Sam Rumph wore sandals, shorts and a Grateful Dead T-shirt while BB&T Market President Lance Turpin looked every bit the part, dressed smartly in loafers, creased slacks, button-down shirt and tie.

Together, they looked about as compatible as a dolphin awash in discarded beer cans. Actually, the two men represented nicely the cross-section of folks who turned out Wednesday to pick up other people’s trash at St. Simons Island’s Neptune Park.

The cleanup effort, sponsored by Keep Golden Isles Beautiful, concluded with Rumph and Turpin presiding over the dedication of the park’s new sculpture piece, which drives home the fact that our litter and nature’s marine life do not mix. About 75 folks gathered for the installation of the wire-mesh dolphin, which was filled with recyclable litter that volunteers had just removed from the park.

Rumph, a manager at the Starbucks on St. Simons Island, helped acquire the piece through his regular volunteer work on litter patrols in the community. The coffee chain has a program that matches money toward employees’ volunteer efforts within their communities. BB&T also sponsored the purchase of the sculpture, as did several individual donors.

“Thank y’all,” Rumph told the crowd. “It’s really about y’all making this neighborhood and this planet a better place than when you got here.”

That summed up the attitude of those who joined the cleanup effort, the fifth installment in KGIB’s annual Marsh Madness program. Volunteers of all ages fanned out across the county park, filling garbage bags with the stuff others could not be bothered to put in a trash can.

“I hate litter,” said volunteer Peg Shorey. So does her husband, Nick. For years, he has taken it upon himself to combat litter along Lawrence Road on St. Simons Island’s north end. The couple pitches in often at KGIB events, including the Marsh Madness cleanup off Gascoigne Park on the island earlier this month.

“We’ve been picking up litter for years,” she said. “This today is a piece of cake, compared to Gascoigne. We were really in the muck at that one.”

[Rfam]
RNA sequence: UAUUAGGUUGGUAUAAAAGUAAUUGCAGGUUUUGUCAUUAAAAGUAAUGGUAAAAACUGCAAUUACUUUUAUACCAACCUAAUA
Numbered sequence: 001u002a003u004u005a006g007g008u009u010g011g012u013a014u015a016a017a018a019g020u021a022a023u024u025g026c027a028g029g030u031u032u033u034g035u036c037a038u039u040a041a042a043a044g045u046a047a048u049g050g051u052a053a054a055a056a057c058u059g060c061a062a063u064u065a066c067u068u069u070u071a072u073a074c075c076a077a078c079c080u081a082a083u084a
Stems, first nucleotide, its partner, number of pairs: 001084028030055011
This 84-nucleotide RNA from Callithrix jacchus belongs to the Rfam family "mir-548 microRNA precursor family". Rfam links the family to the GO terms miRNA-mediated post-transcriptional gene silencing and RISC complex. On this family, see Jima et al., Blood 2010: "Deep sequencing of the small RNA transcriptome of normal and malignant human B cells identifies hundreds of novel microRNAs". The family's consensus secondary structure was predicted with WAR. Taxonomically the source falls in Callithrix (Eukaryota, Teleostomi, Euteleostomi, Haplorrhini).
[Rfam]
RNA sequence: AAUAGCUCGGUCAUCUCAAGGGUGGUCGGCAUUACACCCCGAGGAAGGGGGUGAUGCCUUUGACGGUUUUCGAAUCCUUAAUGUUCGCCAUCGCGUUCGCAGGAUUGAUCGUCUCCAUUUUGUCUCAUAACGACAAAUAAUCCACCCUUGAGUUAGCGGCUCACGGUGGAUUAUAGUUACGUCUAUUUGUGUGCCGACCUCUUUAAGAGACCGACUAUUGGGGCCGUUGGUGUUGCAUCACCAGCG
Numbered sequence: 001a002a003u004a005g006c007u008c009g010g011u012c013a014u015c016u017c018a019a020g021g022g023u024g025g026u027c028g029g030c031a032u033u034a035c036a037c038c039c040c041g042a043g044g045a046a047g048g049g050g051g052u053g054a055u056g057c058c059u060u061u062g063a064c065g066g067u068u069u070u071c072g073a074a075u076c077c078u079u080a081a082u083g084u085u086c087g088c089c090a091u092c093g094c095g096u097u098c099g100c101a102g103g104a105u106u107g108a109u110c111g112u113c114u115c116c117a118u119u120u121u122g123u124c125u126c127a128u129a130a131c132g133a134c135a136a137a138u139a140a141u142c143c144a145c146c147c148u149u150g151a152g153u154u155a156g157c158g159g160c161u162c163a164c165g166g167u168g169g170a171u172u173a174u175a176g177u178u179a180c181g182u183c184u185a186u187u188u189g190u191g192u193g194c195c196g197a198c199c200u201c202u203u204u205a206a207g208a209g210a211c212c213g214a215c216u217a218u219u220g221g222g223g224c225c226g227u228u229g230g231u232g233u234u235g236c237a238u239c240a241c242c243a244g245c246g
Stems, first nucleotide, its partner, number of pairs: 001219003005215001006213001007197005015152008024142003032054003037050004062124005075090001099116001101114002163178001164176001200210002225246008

Sophia Mendez was among several youngsters from the island Boys and Girls Club who skipped across the oceanfront’s Johnson rocks to get at plastic bags, bottles and other trash. She was patient with the adult who asked why picking up litter near the ocean is important.

“I think it’s important because there’s animals in the ocean,” said Sophia, 10. “And people throw out this trash and the animals eat it and they die. All life is valuable. I encourage people to come down here and do this with their free time – even if there’s no prize at the end.”

Lea King-Badyna could not have said it better herself. The executive director of KGIB said that is the point of the unique sculpture that now sits atop a pole at the park. It is the last of six sculptures KGIB has installed at parks on the island and mainland to emphasize the importance of keeping litter out of the ecosystem. The others include a Right whale at Coast Guard Beach, a manatee at Overlook Park, a pelican at Mary Ross Waterfront Park, a blue heron at North Glynn Recreational Complex and a shrimp at Blythe Island Regional Park. All six sculptures were created by Myrtle Beach, S.C., artist Jim Swain, who attended the dedication.

The Marsh Madness events are held in conjunction with similar Keep America Beautiful cleanup efforts nationwide. “Give yourselves a hand for coming out and picking up after others,” King-Badyna told the volunteers, who filled dozens of trash bags. “You have joined volunteers from across America to help keep our environment clean and green.”

So far, about 200 people have volunteered toward this year’s Marsh Madness cleanups, King-Badyna said. Volunteers are welcome to join the six remaining Marsh Madness events, including a cleanup Friday of the Jekyll Island side of the Sidney Lanier Bridge and a cleanup Saturday of the south side of the Turtle River Bridge. For more information, call 912-279-1490, or email

There was a time when Rumph never thought about where his cigarette butts would go when he flicked them onto the ground. A coworker pointed out to Rumph several years ago that his butts end up going down the drain and into the ocean and local waterways, wreaking havoc on marine life. He quit smoking, then he started picking up other people’s cigarette butts. He has since earned several thousand dollars toward local environmental causes through Starbuck’s program of matching money to employee’s volunteer hours.

“Picking up trash just seemed like the right thing to do,” Rumph said. “I’m just trying to make a difference, and maybe inspire others to as well.”

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